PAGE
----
Community Health Workers (CHWs) are increasingly recognized as an integral component of multidisciplinary health care teams. A Community Health Worker is a trusted member of the community who empowers their peers through education and connections to health and social resources. CHWs coordinate with other healthcare providers to provide one-on-one care to individuals outside of a clinical setting. Although opioid use disorder is a medical condition, not all the contributing factors are medical. Poverty, unemployment, low educational status, and isolation may play an additional role in developing opioid addiction.20
Community Health Workers can support long-term recovery by addressing these social determinants to increase access to care and improve the quality of care. They provide nonjudgmental emotional support and mentoring to individuals affected by addiction. And because recovery is a team effort, involving the social network of the affected individuals is critical. Community Health Workers can talk to family members and loved ones about opioid use disorder, providing education about the disease and how to effectively navigate treatment. They can also disseminate information within the community, attending local events, meeting with local businesses and using informal networks to educate and spread information. Stigma is often cited as a reason that individuals don’t seek treatment; CHWs address stigma by actively discussing these topics in an informal and nonjudgmental manner within the community, thus normalizing the topic.
Community Health Workers can be successfully integrated into a variety of healthcare settings. In clinical settings, CHWs can receive referrals from providers to assist patients that would benefit from additional support and education. Oftentimes individuals struggling with addiction will turn to the emergency department in hospitals to receive treatments. Community Health Workers can serve in transferring individuals from these hospital settings and instead assist them with seeking sustainable treatment and ongoing risk reduction. For example, one program by Indiana University has found success by utilizing Community Health Workers to conduct outreach and support to opioid-dependent mothers and their newborns. The program, in part, aims to reduce the infant mortality rate in Indiana, which is the eighth highest in the country. In 2014, over 600 infants were born with neonatal abstinence syndrome (NAS) in Indiana. NAS develops when a mother struggles with opioid dependence during pregnancy.21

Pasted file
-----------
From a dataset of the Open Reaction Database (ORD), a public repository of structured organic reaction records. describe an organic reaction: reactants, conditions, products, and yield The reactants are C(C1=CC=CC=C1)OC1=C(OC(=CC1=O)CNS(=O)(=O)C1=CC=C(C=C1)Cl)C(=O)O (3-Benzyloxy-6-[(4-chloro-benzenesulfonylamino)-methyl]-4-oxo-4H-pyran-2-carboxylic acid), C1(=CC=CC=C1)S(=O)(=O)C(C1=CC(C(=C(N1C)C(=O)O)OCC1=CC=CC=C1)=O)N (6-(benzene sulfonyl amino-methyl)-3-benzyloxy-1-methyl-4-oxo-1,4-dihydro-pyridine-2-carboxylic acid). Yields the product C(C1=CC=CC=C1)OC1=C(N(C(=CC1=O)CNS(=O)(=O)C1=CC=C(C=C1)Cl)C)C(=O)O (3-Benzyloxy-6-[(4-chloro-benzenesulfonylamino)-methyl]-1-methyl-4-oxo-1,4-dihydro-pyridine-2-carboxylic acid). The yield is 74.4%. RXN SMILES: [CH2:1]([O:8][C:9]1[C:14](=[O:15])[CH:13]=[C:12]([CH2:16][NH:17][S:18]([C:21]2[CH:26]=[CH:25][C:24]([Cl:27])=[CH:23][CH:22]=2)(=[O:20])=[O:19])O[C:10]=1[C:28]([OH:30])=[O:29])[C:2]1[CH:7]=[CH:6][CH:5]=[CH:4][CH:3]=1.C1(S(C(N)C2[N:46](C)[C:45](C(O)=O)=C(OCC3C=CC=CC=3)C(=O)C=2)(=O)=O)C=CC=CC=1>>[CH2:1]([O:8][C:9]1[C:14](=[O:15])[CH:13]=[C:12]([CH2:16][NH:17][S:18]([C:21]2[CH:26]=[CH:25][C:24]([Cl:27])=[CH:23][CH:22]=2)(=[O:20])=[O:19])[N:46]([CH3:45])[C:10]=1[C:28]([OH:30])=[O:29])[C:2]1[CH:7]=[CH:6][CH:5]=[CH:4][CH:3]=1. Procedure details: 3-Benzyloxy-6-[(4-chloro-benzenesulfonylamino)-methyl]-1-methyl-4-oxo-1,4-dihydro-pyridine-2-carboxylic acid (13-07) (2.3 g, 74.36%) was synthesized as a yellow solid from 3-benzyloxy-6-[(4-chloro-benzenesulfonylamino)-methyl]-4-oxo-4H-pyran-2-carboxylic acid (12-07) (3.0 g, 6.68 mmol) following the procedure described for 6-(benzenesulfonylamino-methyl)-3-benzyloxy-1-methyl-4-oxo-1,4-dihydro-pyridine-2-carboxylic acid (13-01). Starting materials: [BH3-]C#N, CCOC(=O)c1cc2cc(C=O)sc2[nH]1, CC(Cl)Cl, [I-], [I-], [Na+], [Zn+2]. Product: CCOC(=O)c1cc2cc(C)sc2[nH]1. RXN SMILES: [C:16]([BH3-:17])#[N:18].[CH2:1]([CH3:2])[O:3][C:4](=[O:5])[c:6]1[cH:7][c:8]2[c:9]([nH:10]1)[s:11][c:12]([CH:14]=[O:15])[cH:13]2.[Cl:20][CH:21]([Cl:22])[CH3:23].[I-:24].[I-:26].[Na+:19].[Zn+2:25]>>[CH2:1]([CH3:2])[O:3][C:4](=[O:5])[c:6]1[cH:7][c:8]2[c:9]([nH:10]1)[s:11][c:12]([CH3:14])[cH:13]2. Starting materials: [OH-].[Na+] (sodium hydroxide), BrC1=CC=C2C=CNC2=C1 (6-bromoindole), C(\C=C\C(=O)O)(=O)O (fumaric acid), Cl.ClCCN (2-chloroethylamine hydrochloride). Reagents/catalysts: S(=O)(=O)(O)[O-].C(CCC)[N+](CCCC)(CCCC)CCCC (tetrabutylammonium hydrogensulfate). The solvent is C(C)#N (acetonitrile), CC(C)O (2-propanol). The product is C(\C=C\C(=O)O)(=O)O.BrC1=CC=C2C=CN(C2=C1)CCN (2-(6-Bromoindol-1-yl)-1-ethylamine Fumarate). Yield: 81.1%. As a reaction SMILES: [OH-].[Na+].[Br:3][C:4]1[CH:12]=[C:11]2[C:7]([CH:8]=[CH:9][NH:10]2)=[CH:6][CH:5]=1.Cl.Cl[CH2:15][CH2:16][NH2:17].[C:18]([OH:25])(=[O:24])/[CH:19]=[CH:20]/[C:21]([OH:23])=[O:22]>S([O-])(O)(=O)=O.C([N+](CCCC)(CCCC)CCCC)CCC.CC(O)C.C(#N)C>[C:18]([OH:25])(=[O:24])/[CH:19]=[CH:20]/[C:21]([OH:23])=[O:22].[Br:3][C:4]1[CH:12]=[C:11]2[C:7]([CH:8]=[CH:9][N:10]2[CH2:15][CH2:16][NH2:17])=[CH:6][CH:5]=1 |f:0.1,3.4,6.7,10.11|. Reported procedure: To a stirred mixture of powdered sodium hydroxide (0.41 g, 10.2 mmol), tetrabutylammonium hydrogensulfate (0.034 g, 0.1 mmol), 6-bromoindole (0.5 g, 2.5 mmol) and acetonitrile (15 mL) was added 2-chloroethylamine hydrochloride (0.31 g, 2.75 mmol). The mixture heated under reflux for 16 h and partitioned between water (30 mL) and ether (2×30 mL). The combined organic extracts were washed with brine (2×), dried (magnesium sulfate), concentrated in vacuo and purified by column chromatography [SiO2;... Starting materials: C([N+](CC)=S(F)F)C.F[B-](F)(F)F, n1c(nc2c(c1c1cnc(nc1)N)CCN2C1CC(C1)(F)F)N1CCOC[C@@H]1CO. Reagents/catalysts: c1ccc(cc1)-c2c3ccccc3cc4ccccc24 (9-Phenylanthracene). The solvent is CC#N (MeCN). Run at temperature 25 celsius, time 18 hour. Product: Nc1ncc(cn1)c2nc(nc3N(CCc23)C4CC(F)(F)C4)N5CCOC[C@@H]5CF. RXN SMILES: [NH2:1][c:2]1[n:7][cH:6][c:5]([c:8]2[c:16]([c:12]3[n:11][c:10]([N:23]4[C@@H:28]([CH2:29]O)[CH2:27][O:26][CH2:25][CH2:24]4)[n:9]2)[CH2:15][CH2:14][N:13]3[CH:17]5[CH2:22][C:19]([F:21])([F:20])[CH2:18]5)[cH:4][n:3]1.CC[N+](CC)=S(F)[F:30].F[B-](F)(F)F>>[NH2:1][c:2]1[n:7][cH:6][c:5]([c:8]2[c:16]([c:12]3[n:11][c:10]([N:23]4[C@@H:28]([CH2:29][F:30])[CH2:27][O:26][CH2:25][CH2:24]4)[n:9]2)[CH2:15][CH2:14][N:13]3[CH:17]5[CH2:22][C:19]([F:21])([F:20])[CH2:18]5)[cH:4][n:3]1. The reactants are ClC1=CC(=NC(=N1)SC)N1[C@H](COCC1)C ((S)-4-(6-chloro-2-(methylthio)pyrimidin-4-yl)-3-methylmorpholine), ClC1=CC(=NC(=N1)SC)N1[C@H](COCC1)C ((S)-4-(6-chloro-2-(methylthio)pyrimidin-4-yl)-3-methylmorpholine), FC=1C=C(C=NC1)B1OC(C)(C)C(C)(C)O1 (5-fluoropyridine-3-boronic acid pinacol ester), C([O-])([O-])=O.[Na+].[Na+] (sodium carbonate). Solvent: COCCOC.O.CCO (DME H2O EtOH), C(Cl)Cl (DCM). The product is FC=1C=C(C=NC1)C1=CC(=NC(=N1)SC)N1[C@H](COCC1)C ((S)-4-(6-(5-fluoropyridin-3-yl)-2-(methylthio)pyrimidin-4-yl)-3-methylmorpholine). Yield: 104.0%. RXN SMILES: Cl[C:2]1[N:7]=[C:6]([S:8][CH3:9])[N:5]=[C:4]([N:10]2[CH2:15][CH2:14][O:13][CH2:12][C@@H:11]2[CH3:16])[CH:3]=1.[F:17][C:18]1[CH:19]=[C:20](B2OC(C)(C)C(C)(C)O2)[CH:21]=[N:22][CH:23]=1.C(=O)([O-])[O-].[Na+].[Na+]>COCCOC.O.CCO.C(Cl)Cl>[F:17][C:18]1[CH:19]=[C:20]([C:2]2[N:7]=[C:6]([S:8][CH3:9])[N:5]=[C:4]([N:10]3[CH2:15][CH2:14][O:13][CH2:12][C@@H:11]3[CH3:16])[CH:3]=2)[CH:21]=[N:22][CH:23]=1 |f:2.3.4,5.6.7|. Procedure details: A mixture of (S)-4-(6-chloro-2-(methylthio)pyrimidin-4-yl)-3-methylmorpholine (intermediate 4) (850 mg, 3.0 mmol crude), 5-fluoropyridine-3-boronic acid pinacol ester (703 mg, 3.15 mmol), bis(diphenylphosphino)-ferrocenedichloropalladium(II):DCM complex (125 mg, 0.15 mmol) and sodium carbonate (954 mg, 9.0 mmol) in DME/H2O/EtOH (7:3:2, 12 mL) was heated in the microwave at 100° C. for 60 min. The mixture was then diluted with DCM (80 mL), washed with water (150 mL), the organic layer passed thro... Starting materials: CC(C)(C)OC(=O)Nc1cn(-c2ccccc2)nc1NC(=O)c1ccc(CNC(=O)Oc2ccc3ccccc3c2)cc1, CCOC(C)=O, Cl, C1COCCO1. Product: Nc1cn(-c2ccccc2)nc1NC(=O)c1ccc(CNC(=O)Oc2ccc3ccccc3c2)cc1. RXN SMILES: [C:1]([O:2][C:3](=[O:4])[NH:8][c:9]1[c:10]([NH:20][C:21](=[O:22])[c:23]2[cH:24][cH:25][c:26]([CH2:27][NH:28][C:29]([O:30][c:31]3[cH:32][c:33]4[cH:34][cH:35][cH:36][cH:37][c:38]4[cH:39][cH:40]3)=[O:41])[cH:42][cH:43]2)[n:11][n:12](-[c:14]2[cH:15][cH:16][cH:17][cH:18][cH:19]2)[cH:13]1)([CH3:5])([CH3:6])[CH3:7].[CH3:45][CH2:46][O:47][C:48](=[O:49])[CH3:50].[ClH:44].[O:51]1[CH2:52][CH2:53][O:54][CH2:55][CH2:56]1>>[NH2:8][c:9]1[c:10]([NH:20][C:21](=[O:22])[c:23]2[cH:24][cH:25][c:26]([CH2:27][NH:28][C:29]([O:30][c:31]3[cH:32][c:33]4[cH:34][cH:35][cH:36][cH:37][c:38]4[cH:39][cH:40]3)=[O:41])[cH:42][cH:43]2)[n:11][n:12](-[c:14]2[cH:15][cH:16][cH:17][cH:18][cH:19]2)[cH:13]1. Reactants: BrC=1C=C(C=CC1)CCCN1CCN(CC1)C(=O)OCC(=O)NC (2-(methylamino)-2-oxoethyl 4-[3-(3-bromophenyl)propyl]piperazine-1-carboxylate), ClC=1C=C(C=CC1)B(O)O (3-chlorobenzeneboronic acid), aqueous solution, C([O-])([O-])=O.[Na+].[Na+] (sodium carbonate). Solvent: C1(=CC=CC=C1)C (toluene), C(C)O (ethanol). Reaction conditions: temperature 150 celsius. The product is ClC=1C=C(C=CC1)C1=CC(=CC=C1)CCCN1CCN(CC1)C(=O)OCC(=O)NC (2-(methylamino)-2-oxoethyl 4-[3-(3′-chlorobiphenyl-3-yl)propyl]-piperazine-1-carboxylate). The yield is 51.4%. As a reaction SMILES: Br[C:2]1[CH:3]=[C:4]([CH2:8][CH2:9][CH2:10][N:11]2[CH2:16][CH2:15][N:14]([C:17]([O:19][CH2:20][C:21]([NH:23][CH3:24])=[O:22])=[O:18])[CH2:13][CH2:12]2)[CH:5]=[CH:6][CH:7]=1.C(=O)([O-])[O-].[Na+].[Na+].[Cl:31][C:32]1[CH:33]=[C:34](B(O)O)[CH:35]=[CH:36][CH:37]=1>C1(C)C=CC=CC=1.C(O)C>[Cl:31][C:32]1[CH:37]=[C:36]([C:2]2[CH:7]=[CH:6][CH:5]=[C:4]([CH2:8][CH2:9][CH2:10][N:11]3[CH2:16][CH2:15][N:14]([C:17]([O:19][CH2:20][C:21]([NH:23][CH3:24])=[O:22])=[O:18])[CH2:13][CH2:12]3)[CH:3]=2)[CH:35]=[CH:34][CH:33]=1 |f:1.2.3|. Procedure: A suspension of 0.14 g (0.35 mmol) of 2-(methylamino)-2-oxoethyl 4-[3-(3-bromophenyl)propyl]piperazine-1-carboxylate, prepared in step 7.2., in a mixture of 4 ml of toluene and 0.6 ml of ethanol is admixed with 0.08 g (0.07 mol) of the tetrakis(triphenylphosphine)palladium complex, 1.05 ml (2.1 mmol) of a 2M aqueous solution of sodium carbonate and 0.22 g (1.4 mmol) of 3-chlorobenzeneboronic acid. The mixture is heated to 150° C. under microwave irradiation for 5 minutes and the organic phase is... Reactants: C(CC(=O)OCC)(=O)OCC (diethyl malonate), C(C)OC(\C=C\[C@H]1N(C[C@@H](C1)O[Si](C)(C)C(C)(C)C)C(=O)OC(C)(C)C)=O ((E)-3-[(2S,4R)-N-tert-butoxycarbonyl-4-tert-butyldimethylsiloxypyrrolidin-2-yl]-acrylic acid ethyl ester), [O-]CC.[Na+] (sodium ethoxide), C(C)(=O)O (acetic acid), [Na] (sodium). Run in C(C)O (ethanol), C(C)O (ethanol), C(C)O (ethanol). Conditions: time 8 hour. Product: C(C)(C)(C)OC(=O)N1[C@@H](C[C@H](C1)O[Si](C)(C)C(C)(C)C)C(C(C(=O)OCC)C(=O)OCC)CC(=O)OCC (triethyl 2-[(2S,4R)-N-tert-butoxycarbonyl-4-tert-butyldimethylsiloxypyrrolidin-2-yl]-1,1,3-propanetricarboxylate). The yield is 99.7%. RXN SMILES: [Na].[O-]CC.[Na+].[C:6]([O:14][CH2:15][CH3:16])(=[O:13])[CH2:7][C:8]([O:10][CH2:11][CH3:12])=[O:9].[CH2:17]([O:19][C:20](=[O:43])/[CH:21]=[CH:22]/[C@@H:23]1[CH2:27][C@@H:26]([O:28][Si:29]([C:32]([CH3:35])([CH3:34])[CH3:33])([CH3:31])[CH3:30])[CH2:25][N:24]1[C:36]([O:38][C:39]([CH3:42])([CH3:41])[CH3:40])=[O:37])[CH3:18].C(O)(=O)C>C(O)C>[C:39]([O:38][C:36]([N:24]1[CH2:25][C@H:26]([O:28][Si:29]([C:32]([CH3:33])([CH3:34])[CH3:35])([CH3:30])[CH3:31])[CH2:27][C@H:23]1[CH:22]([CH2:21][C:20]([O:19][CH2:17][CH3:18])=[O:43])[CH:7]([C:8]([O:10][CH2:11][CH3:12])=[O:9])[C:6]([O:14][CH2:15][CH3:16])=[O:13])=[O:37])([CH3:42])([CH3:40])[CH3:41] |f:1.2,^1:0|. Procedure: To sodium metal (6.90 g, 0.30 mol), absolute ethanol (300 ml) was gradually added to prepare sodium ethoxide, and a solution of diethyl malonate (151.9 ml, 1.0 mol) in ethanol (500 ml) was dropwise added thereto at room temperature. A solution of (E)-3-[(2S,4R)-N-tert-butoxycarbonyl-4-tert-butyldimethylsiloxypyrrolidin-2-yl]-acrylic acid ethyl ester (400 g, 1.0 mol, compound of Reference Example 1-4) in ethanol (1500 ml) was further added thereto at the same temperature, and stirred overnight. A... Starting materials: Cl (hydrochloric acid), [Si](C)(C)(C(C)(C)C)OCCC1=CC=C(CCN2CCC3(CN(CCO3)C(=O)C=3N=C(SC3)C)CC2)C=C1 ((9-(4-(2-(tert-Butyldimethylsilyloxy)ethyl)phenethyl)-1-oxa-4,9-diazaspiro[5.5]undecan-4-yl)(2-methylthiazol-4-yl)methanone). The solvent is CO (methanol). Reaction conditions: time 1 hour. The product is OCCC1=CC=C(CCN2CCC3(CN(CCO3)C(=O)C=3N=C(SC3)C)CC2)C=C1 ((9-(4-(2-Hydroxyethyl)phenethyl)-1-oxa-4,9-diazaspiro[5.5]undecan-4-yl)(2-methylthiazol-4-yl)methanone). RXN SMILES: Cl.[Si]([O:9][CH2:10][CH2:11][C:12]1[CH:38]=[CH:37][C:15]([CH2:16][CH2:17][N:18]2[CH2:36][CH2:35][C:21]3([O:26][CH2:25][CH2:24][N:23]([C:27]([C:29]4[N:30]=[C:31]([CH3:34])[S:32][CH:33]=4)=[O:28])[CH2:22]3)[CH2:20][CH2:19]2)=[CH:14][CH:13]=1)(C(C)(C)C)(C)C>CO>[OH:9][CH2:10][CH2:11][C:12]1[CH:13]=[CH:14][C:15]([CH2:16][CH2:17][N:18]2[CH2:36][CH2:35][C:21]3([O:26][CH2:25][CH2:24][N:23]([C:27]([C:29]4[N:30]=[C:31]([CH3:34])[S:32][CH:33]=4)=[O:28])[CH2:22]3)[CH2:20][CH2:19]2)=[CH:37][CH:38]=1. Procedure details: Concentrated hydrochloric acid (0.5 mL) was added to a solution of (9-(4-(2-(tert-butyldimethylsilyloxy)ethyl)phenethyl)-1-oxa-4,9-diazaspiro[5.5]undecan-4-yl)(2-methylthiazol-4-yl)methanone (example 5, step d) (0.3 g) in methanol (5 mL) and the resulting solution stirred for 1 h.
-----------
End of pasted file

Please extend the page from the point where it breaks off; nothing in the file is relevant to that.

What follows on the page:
Organizations have seen success by deploying Peer Recovery Support Specialists, who are individuals that have been successful in the recovery process and help others who are experiencing similar situations. They help others stay engaged through the recovery process and extend the reach of treatment beyond the clinic. One healthcare organization analyzed the use of peer support services to address co-occurring substance use/mental health disorders for their patient population. They found that those that received peer support cost the health plan significantly less after six months compared to those that received standard case management; they also had less emergency room visits and inpatient hospitalizations.22 Although not all Community Health Workers will qualify as Peer Recovery Support Specialists, by definition they should be of the community they are serving and may share some qualities and responsibilities with Peer Recovery Support Specialists.
One unique strength of Community Health Workers is that they make a great addition to community-based organizations that are combatting addiction in their communities; they can lead supportive and educational group sessions for interested individuals and those referred by community partners.
Community Health Workers are also a strong addition to patient care teams and can positively influence outcomes for individuals with opioid use disorder. Incorporating Community Health Workers as peer support can also be economically beneficial. A study conducted by the Washington State Institute for Public Policy found a ROI of $1.25 for every $1 spent on peer-delivered substance use programs.23